The days when social networks were just for teens are long over: Adults now take up social networking for fun and business alike. One entrepreneur, Sheilah Etheridge of Anchorage, Alaska, uses social networks to turn up business leads for her home-based accounting and consulting firm. But Etheridge is selective with what she shares and where. “Everything we post on the Web is obviously out there for all the world to see, and it’s out there for eternity,” she says.
To get the most out of your favorite social networks, it’s important to be aware of how to protect your online privacy. Here’s how to share safely:
Tip No. 1: Don’t fork over too much personal info.
You don’t always know who is viewing even tidbits of your profiles, so think twice before you post sensitive -- or potentially embarrassing -- information, videos or photos on social networks. It could fall into the hands of identity thieves, prospective employers, college recruiters or even potential mates.
“People should assume the content they put online is going to be public,” says blogger Jeremiah Owyang, a former senior analyst for Forrester Research.
Tip No. 2: Review privacy policies before you post.
Some networks, such as LinkedIn, have adopted privacy policies that vouch they’ll never share your information with other users without your consent. Other sites, like Facebook and Twitter, offer online privacy settings that allow you to control who can view certain information and who gets notification when you add friends or Web applications.
But be mindful about the details: On Facebook, for example, your profile and photo privacy settings are separate. Just because you block non-friends from seeing your profile doesn’t bar them from seeing your photos. Make sure your review all your preferences under Account > Privacy Settings.
Tip No. 3: Don’t reveal every step you take.
It’s a freaky thought, but stalkers, jealous spouses and suspicious employers can use social networks to keep an eye on your every move. Many photos and posts are time-stamped, so the date and time you post it is recorded and shared with your network of friends or connections. This means your boss may be able to find out how much time you spend on Facebook while at work.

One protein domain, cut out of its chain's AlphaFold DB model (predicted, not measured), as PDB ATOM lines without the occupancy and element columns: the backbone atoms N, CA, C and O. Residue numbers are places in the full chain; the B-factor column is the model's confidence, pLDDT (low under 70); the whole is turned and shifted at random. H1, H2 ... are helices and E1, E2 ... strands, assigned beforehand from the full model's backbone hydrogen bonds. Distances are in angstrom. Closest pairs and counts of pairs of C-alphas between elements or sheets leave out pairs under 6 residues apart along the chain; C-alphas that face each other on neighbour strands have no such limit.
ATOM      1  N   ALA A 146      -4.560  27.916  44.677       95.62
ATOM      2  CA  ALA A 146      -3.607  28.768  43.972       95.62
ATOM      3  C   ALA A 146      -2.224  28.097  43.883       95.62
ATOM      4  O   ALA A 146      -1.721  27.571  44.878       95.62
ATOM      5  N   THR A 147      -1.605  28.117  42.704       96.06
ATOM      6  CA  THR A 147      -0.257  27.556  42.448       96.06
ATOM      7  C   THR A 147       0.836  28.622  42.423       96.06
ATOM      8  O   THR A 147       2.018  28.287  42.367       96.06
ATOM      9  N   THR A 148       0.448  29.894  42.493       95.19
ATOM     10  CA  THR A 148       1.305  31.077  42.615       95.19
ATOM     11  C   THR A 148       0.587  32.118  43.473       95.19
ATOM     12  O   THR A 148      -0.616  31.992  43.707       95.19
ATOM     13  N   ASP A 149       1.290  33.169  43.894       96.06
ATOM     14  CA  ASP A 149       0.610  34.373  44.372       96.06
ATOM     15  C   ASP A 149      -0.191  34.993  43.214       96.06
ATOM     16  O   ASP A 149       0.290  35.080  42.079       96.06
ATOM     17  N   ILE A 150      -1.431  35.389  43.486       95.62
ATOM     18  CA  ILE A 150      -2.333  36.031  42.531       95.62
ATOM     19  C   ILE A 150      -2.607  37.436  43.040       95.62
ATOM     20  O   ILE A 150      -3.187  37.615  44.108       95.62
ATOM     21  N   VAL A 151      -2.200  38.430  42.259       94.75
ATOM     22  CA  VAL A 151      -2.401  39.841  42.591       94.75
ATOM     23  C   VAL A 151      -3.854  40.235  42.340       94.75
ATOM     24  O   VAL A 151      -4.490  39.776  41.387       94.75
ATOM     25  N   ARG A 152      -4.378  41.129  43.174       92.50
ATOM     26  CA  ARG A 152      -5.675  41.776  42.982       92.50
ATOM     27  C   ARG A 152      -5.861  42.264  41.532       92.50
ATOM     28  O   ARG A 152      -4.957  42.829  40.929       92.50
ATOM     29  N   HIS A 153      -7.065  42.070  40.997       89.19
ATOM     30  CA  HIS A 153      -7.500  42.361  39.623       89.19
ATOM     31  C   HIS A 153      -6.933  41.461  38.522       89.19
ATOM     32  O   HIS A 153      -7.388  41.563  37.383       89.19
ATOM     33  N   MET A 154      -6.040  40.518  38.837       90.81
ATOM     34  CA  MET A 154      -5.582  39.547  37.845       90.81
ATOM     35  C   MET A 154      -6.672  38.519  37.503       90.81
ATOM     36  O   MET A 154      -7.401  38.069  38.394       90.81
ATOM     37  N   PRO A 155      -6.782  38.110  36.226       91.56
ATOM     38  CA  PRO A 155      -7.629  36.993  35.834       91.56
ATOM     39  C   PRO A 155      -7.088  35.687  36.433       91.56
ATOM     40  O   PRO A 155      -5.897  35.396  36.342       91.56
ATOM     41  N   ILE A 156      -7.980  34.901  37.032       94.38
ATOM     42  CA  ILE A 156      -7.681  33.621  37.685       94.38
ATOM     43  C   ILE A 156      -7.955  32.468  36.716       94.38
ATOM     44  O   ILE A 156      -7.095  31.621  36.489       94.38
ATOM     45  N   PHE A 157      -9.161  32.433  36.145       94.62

Facebook also allows you to “Check In” where you are, revealing your geographic location. On Twitter, you can note your location in your tweets and in your profile. If you want to keep your moves and location on the down-low, avoid checking in altogether and tweak your online privacy settings.
Tip No. 4: Be smart with apps.
Most social networking sites are for-profit companies, and advertising keeps membership free. Any time you sign up for a free app or contest on a social network, your private data might be used to target you with online advertising based on your activities.
“The purpose behind social networking sites is supposed to be to enable you to connect with friends and colleagues and do these networking activities,” says John Verdi, senior counsel for the Electronic Privacy Information Center (EPIC) , a nonprofit privacy advocacy group in Washington, D.C. “What they don’t say is that ‘our real purpose is to mine your data and sell it to the highest bidder.’”
Tip No. 5: Don’t expect to be able to delete it once you post it.
It’s happened to the best of us: being haunted by your old social network posts that never die. There is an assumption that you “own” your profiles. But that’s not the case.
In the past, Facebook users were not able to completely delete their profiles. Facebook claimed it wanted to store the information in case users wanted to revive their profile, but it has now caved in under pressure from users to allow for easier deleting. MySpace and LinkedIn allow users to delete their profiles too.
But when it comes to posts you leave on others’ profiles -- or content that friends copied off your profile or blog -- it can remain online for eternity. “There are going to be remnants or ghosts,” says Owyang. “Assume that everything you put online is forever.”
The single best thing you can do before you put yourself out there on a social network? “Speak to other users you know and trust before joining some sites,” says Etheridge. In other words, network a bit before you sign up for a network so you can learn more about how the site protects your info -- or doesn’t.
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